“When we arrived, the smell of rotting flesh filled the air. I was told to pull the first guard shift around the mass-grave site. During one of my patrols, I made the huge mistake of looking down. The body of a little girl was still there, holding onto a stuffed rabbit. The little girl was wearing a purple dress; she still had a blindfold on her eyes.
“Playful yet thoughtful,” Eastern Kentucky University’s Harry Brown “tells us the truth about things.”
That’s how fellow writer Gwyn Rubio describes Brown’s latest volume of poetry, entitled “In Some Households the King is Soul.”
White Hall, the former Madison County home of abolitionist newspaper publisher Cassius Marcellus Clay, was dedicated today as a Historic Site in Journalism by the Society of Professional Journalists.
Randal Napier wakes up every day with a simple goal:
“To make the world a little better. Sometimes I do and sometimes I don’t.”
Eastern Kentucky University junior construction management major Diana Harbeson has received a national scholarship, valued at $2,500, from the Association of General Contractors.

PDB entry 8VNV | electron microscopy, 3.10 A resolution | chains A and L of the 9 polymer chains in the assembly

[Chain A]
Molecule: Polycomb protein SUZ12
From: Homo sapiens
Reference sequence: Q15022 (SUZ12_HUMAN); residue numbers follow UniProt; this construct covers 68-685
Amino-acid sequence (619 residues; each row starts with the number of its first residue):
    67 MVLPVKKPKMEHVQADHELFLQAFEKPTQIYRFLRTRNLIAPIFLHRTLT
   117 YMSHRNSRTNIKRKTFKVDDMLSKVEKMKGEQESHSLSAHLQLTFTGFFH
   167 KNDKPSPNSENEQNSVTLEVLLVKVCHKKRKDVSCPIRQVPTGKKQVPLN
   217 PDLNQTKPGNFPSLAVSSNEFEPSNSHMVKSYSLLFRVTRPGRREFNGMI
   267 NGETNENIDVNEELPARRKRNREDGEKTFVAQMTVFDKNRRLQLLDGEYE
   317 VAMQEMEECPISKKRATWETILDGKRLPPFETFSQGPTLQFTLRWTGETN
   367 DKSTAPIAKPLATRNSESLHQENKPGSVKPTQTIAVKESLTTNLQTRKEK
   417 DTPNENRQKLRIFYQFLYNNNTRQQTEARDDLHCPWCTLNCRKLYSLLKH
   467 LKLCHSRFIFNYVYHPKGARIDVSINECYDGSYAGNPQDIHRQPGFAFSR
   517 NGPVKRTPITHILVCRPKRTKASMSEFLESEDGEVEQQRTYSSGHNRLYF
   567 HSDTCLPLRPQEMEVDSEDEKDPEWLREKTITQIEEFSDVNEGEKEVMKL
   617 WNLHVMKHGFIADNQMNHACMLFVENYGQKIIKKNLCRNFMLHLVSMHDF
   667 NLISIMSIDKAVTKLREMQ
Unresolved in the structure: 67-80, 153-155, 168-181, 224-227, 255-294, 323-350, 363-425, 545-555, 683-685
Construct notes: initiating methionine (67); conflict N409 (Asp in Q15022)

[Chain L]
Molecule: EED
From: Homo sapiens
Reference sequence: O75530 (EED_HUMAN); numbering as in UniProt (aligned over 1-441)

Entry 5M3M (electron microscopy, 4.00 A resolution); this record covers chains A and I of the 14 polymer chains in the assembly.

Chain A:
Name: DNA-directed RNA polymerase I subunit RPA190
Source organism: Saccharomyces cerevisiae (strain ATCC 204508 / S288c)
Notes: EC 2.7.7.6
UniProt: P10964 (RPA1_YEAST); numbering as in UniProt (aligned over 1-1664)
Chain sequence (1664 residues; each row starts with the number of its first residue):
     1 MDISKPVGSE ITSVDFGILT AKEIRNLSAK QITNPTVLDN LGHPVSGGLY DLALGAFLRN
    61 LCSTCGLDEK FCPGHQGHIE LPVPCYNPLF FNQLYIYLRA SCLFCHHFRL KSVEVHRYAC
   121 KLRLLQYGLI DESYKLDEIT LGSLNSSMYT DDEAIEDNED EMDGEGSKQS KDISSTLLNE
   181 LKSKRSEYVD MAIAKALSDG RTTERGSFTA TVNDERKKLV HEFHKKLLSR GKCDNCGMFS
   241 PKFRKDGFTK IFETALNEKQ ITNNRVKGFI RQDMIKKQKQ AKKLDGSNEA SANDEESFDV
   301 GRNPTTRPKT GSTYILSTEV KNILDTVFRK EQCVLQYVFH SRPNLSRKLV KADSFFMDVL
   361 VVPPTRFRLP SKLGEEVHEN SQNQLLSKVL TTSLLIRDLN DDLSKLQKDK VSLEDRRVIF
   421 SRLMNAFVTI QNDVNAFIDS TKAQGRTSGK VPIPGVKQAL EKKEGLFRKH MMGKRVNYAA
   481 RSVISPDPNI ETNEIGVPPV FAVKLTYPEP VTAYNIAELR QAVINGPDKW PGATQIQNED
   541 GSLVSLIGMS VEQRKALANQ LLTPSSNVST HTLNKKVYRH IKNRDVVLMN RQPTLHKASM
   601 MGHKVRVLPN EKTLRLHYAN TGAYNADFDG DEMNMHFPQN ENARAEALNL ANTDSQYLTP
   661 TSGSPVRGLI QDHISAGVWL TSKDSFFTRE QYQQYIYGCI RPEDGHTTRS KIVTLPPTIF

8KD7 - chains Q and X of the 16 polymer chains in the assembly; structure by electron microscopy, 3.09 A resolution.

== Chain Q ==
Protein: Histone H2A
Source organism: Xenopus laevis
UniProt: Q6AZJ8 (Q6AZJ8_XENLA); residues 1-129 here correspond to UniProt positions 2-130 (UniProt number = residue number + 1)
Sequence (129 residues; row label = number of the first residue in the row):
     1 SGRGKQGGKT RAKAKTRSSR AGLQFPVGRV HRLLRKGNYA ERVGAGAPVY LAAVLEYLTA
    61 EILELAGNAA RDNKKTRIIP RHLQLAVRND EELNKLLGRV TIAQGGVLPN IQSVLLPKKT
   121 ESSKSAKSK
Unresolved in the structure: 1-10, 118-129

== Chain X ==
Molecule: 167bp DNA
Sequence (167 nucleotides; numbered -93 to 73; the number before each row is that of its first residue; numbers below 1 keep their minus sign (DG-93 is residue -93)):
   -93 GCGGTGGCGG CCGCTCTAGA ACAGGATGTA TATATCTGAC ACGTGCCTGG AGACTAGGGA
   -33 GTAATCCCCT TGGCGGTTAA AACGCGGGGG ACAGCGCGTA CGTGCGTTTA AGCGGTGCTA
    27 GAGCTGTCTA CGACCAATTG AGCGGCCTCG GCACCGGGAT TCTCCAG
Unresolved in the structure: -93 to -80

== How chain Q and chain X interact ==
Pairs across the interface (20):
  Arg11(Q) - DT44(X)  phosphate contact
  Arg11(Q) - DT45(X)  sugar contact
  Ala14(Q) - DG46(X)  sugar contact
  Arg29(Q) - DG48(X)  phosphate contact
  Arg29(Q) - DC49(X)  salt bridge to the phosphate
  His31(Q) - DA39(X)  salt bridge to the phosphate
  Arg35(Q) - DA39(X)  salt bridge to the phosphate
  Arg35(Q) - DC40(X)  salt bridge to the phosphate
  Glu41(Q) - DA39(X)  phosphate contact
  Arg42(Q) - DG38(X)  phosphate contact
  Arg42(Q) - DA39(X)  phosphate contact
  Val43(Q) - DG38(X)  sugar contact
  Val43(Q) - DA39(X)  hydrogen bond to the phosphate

Dr. Joe Allison, the director of bands at Eastern Kentucky University, is one of four individuals hosting a new podcast devoted to the marching arts.
Both a podcast and website, The Marching Roundtable was created as a place for discussion on important topics concerning marching band, drum corps, winter guard, and indoor percussion.
Tucked quietly away in a corner of Eastern Kentucky University’s Business and Technology Center are several rather non-descript small offices.
But it’s home to four area entrepreneurs who are taking advantage of a smorgasbord of services available through the Center for Economic Development, Entrepreneurship and Technology at EKU to grow their fledgling businesses.
Combine an insatiable wonder about how things work, a work ethic born of hard work on the family farm, and supportive professors who make learning both fun and meaningful, and what do you get?
In 1996, Eastern Kentucky University geography professor Dr. David Zurick began a decade-long series of journeys throughout the American South, hoping to learn why the region is seen by outsiders as a land “apart from the rest of America” but by insiders as a place “losing its identity.”
An Eastern Kentucky University professor is one of 24 Fellows chosen for a National Endowment for the Humanities Summer Institute.